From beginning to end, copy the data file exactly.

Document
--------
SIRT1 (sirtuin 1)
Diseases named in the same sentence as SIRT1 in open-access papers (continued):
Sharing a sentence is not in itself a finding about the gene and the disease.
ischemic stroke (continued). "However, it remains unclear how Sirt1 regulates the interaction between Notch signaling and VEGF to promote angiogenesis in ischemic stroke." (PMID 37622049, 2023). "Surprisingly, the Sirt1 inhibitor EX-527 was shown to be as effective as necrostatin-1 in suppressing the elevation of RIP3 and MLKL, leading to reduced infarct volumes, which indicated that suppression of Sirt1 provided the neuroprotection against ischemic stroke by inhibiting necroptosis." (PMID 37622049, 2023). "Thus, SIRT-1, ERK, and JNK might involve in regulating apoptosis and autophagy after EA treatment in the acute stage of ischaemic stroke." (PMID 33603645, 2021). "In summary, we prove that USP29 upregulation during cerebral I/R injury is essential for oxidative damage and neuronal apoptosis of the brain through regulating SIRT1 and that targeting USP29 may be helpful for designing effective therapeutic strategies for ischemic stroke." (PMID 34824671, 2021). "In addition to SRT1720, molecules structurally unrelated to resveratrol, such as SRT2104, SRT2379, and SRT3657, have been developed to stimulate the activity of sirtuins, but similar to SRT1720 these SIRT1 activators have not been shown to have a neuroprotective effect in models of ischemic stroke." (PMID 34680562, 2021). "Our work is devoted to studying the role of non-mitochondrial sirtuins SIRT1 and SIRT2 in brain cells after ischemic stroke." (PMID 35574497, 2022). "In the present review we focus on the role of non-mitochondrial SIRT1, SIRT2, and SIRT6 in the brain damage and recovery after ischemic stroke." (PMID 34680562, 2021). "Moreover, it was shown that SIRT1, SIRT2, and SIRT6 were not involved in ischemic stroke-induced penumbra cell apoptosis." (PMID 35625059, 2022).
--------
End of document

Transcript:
SIRT1 (sirtuin 1)
Diseases named in the same sentence as SIRT1 in open-access papers (continued):
Sharing a sentence is not in itself a finding about the gene and the disease.
ischemic stroke (continued). "However, it remains unclear how Sirt1 regulates the interaction between Notch signaling and VEGF to promote angiogenesis in ischemic stroke." (PMID 37622049, 2023). "Surprisingly, the Sirt1 inhibitor EX-527 was shown to be as effective as necrostatin-1 in suppressing the elevation of RIP3 and MLKL, leading to reduced infarct volumes, which indicated that suppression of Sirt1 provided the neuroprotection against ischemic stroke by inhibiting necroptosis." (PMID 37622049, 2023). "Thus, SIRT-1, ERK, and JNK might involve in regulating apoptosis and autophagy after EA treatment in the acute stage of ischaemic stroke." (PMID 33603645, 2021). "In summary, we prove that USP29 upregulation during cerebral I/R injury is essential for oxidative damage and neuronal apoptosis of the brain through regulating SIRT1 and that targeting USP29 may be helpful for designing effective therapeutic strategies for ischemic stroke." (PMID 34824671, 2021). "In addition to SRT1720, molecules structurally unrelated to resveratrol, such as SRT2104, SRT2379, and SRT3657, have been developed to stimulate the activity of sirtuins, but similar to SRT1720 these SIRT1 activators have not been shown to have a neuroprotective effect in models of ischemic stroke." (PMID 34680562, 2021). "Our work is devoted to studying the role of non-mitochondrial sirtuins SIRT1 and SIRT2 in brain cells after ischemic stroke." (PMID 35574497, 2022). "In the present review we focus on the role of non-mitochondrial SIRT1, SIRT2, and SIRT6 in the brain damage and recovery after ischemic stroke." (PMID 34680562, 2021). "Moreover, it was shown that SIRT1, SIRT2, and SIRT6 were not involved in ischemic stroke-induced penumbra cell apoptosis." (PMID 35625059, 2022).